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David Logan served as Dean at Roger Williams School of Law from 2003 to 2014, making him one of the nation's longest-serving law deans. In 2014, he returned to full-time teaching and research.

A graduate of the University of Virginia School of Law, Professor Logan clerked for a federal...

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Young Alum Goes from Law Clerk to Advocate in RI Supreme Court

Posted by David Logan on 04/28/2011 at 01:49 PM

One of the challenges for junior lawyers at big firms is the chance to have real responsibility for important matters.  I can report that one of RI’s leading firms breaks with the mold, as it assigned a case in front of the RI Supreme Court to Adam Ramos (RWU Law 2006).   Adam was a star student here, and then he went on to serve as a law clerk for Associate Justice Frank Flaherty of the RI Supreme Court before signing on to Adler Polack & Sheehan.  But if it wasn’t enough of a big deal to actually argue the case, Adam faced off against one of the leading lawyers in New England, Bob Flanders, a senior partner at another major firm (Hinckley Allen & Snyder) and a retired Associate Justice of the RI Supreme Court.  I have it on good authority that Adam did a terrific job and, win or lose, he displayed the forensic skills that we drill into our students at RWU, and did so at the highest level of practice.  Below are some reflections from Adam on his remarkable experience.

Adam Ramos photoThe case was Shelter Harbor Conservation Society v. Rogers. We represent Shelter Harbor and brought a declaratory judgment that property abutting them - owned by the Rogers - had merged into a single lot by virtue of a merger ordinance. The Rogers contended that the property consists of three buildable lots, and the Town of Westerly issued zoning certificates for all three.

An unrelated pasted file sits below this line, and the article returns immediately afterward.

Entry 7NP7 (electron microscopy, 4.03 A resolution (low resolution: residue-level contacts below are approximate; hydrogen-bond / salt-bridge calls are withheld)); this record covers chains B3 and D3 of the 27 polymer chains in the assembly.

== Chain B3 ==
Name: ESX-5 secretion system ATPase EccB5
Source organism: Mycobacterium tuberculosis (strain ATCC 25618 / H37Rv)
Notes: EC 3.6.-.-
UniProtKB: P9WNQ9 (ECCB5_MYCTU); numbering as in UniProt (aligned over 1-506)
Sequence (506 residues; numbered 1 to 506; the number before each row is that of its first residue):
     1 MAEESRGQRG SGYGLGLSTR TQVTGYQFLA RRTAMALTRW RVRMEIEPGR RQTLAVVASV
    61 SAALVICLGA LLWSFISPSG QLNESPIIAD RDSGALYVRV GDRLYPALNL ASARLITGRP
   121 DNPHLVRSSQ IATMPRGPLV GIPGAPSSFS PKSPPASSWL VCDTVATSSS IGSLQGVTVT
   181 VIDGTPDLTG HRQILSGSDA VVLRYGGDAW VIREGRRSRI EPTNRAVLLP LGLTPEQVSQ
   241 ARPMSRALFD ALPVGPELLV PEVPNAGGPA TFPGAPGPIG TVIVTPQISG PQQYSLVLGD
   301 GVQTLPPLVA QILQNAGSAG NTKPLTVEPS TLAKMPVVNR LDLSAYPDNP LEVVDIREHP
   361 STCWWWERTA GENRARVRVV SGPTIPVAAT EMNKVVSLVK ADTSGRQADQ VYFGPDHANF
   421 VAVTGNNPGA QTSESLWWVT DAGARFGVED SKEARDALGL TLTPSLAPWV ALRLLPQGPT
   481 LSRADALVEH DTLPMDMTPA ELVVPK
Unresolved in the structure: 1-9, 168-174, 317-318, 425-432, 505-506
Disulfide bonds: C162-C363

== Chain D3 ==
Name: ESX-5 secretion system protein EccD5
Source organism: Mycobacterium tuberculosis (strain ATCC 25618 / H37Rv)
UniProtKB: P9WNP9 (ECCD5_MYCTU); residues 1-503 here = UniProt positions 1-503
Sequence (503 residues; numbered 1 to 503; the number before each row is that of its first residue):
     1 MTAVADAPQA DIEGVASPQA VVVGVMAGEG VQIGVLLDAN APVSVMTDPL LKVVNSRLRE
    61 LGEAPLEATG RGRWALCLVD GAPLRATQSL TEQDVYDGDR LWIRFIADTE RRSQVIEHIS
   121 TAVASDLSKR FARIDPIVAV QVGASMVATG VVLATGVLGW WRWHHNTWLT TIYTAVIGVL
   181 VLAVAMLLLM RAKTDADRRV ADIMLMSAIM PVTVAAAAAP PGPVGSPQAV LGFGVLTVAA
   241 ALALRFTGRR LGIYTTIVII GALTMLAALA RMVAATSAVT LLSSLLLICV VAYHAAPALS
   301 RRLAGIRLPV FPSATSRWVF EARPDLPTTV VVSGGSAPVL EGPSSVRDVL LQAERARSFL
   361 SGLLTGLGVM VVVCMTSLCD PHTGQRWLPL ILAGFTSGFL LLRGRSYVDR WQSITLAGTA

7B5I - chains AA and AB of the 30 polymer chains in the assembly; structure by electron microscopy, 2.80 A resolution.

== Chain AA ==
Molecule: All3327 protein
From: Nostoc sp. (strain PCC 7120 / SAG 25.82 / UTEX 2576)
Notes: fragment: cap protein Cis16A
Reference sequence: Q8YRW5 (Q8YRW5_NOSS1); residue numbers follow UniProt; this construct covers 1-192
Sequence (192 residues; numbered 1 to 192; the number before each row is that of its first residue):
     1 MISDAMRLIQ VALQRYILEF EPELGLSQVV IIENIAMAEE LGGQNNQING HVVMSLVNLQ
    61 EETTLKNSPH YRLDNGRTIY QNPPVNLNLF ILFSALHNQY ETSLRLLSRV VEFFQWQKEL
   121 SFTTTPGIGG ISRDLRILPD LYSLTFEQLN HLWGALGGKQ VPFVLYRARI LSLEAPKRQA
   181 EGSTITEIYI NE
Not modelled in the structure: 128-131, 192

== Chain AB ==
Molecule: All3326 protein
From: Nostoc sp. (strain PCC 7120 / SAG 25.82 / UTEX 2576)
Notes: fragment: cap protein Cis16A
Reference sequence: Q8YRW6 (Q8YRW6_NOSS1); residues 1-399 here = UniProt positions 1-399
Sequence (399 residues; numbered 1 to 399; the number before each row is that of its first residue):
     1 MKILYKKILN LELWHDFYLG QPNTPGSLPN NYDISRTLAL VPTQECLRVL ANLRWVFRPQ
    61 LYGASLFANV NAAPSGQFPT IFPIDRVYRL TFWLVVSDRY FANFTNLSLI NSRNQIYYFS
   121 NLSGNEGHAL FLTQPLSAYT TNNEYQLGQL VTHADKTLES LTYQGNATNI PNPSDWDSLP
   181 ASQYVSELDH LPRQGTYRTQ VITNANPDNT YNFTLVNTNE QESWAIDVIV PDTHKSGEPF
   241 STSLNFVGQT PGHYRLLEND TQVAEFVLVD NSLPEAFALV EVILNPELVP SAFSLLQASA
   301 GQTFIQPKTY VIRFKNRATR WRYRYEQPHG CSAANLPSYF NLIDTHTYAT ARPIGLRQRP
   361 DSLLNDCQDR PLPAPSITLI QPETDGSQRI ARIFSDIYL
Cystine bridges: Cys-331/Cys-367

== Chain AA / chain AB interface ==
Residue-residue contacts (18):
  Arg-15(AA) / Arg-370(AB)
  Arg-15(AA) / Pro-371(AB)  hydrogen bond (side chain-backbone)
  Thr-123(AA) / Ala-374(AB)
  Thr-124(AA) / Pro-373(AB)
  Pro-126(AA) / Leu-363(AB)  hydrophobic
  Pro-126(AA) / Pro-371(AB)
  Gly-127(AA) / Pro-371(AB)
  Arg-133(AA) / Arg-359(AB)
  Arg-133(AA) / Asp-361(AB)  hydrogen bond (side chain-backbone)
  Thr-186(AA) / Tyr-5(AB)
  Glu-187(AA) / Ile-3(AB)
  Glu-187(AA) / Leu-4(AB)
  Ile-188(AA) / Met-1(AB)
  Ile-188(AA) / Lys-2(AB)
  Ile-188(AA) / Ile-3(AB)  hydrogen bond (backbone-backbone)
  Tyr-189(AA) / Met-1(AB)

The Rogers were awarded summary judgment by the Superior Court on the basis that an exception to the merger ordinance exempting substandard lots in a preexisting subdivision. The basis for that conclusion was that a map from 1912 was interpreted to depict the lot as three 10,000 square foot lots. Shelter Harbor contends that the 1912 map depicts the property as 12 lots of 2,500 square feet.  The determination of this question was dispositive of whether the exemption applied. The issue on appeal was whether the Superior Court's interpretation was erroneous and that summary judgment was improper because the interpretation of the map was a disputed question of fact.

Preparing and arguing the appeal was one of the best experiences I have had as a practicing attorney. I prepared the brief, but I did not learn until the day before the argument that I would be arguing the appeal. (The colleague planning to argue the case became ill). Any nerves I had dissipated quickly. Chief Justice Suttell welcomed me back for my for my first visit since my clerkship and Justice Flaherty relayed the story of his first Superior Court argument, which was against Governor Licht.  Going up against a legal legend Bob Flanders was less intimidated because he was my Con Law II professor.  I was honored that at the outset of his argument, Justice Flanders very kindly remarked that I was “a top notch student” (before trying to beat back my argument!). The bench was fairly hot, with some softball questions and some more difficult ones. The experience both externing and clerking in the Supreme Court definitely made me feel more comfortable. Win or lose,, I felt great about how the argument went, both from the perspective of my performance and for the client. I felt like I was walking on a cloud the rest of the day.